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Hong Kong experience

MTR Corporation - Could the Hong Kong equivalent to London Underground soon be running trains in the south west?

Given the frequency and passenger volumes of commuter rail services in the UK, it is surprising that no foreign urban metro operators have so far won a British train operating franchise. This could soon change if Hong Kong's MTR Corporation gets its way.

MTR has been bidding for train franchises for the last 12 months.

Its first attempt - in collaboration with GNER - was a bid for the integrated Kent franchise.

The GNER/MTR bid came a close second, encouraging MTR to put in a subsequent tender for the Thameslink franchise with Laing Rail, which they again failed to win.

But MTR is not giving up, and this time it is bidding with GNER to oust Stagecoach from the South West trains franchise.

It has a strong track record running Hong Kong's 80.4km subway system, which handles 2.24M passengers per week.

'It is just a matter of time before we win one, ' says MTR's China and international business director Francis Lung.

'For the South West trains bid we have upped our preparation, the team is more prepared and we are better co-ordinated with our partners. We are quietly con dent, but the market is very tough.' Upping the game includes leveraging MTR's track maintenance expertise to support the bid. MTR operates trains and track in Hong Kong and believes that strong relationships between its maintenance crews and train operators contribute to service reliability.

For this reason it has already begun discussions with Network Rail with a view to increasing maintenance and passenger service ef ciencies in the south west region.

'The perception is that we are Chinese and low quality, ' says Lung. But he points out that, although 70% owned by the Hong Kong government and, by extension, the Chinese government, MTR is no lame duck state-run enterprise. Instead it functions like a hard driven commercial organisation with an enviable record for customer service.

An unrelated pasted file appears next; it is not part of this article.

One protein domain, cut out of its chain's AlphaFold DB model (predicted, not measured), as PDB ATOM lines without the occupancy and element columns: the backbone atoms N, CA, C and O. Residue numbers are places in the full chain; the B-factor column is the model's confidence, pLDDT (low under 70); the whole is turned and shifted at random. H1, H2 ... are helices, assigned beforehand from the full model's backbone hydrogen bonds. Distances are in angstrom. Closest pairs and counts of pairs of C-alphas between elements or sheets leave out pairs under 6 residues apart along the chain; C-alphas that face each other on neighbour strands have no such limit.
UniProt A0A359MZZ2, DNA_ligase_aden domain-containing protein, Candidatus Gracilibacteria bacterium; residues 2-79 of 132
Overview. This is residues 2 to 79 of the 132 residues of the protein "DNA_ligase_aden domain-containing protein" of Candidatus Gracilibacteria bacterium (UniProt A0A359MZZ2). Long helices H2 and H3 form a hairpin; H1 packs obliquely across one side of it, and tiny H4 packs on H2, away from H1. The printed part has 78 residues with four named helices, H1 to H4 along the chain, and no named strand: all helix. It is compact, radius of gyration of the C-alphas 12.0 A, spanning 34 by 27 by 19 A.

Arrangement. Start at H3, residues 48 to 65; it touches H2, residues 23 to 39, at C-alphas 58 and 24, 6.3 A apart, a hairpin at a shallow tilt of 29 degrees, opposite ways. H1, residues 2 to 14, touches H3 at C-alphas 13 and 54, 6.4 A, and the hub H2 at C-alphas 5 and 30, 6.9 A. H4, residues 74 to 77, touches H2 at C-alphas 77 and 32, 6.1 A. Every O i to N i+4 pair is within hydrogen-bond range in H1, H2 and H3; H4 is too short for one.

Average service reliability is just under 100% and the Corporation has been protable for more than 10 years, achieving margins of around 50% without the help of state subsidies.

Winning train operating franchises is part of MTR's strategy to spread its tentacles beyond Hong Kong. Since it was created in the 1970s, the Corporation has developed strong expertise in project management, having procured e major subway lines plus the Airport Express.

But, with its core network now in place, the stream of projects that has kept its civil engineers busy since the 1970s has begun to dry up, prompting the launch of its foreign expansion strategy.

Success with project delivery has clearly impressed the authorities in mainland China.

The Corporation is currently working on projects to deliver metro lines for Shanghai, Shenzen and Beijing.

As well as major projects, MTR has a degree of niche expertise in rail related property development.

It has funded much of the construction of its network through the sale of air rights above its stations, notably Hong Kong station, which is located beneath the recently completed 88 storey International Finance Centre building.

This expertise is something MTR is very interested in selling to European operators, including Network Rail.

INFOPLUS NCE is holding its Future of UK Rail conference on 18 May at the Ibis Hotel in central London.

For more details call 0845 056 8069 or email construct conferences@emap. com

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